How to design for All - Inclusive design


The future is now! Sort of. Inclusive Design, where we design for a spectrum of abilities, is more important than ever. As we’re breaking new frontiers of what’s possible, we’re also breaking new frontiers of how difficult we can make things for our users. Not all of our users have perfect vision and motor control, a new and hi-tech device, and blazing fast internet.

This talk will offer concrete tips on how to start doing better, more inclusive, design right away. It will bust the myths that inclusive design is too difficult, time consuming, or expensive. It will help us gain greater empathy for our users who have a range of different physical and cognitive experiences of the products they use. There will also be pictures of animals, because cute.
About the speakers

Nicola du Toit is a UX designer and usability specialist by day and a musician by night. She has a Masters degree specialising in human-computer interaction but is also left-handed, which means that usability (or a lack thereof) has always been a significant part of her life. She firmly believes that human-centred design can make the world a better place.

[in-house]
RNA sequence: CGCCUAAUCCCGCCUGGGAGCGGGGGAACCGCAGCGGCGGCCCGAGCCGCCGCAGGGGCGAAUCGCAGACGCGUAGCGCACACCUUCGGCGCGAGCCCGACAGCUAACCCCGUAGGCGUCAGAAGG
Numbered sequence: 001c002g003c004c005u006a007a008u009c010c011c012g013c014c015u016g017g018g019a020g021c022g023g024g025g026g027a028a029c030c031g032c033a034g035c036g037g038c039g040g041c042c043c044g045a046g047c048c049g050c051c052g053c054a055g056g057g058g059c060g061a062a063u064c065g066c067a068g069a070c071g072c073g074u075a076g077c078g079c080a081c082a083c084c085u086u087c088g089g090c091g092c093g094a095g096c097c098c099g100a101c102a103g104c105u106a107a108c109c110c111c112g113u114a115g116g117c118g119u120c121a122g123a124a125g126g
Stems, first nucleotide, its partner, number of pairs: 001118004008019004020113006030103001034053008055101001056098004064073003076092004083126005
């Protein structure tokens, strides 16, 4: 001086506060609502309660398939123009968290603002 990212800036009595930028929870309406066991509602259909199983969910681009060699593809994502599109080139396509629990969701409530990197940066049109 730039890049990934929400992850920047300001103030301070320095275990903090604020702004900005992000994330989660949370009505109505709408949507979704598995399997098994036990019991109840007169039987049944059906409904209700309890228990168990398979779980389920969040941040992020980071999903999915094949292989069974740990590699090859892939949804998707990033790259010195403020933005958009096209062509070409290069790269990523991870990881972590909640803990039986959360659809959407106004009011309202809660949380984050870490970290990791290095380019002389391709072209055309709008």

Nicola rants about bad UX (and other things) on twitter as @sophdex and can be found in the interwebs at


Steve Barnett works as Front-end developer and User Experience consultant. He loves applying User-Centered Design principles to Front-end development. He likes helping people learn new things and being involved with the local dev community.

He loves sharing what he learns, so he writes about it, speaks at conferences, and facilitates workshops. If he’s not busy with one of those, he’s probably crouched in an awkward position in front of something funny-looking, taking pictures of it.

Sometimes he writes things about himself in the third person and it feels a bit odd ¯\_(ツ)_/¯.


Together, they form: the Empathy Labradors! We heart humans and think Inclusive Design can help us all make the world a better place. Yes, we are dog people. But also like cats a lot.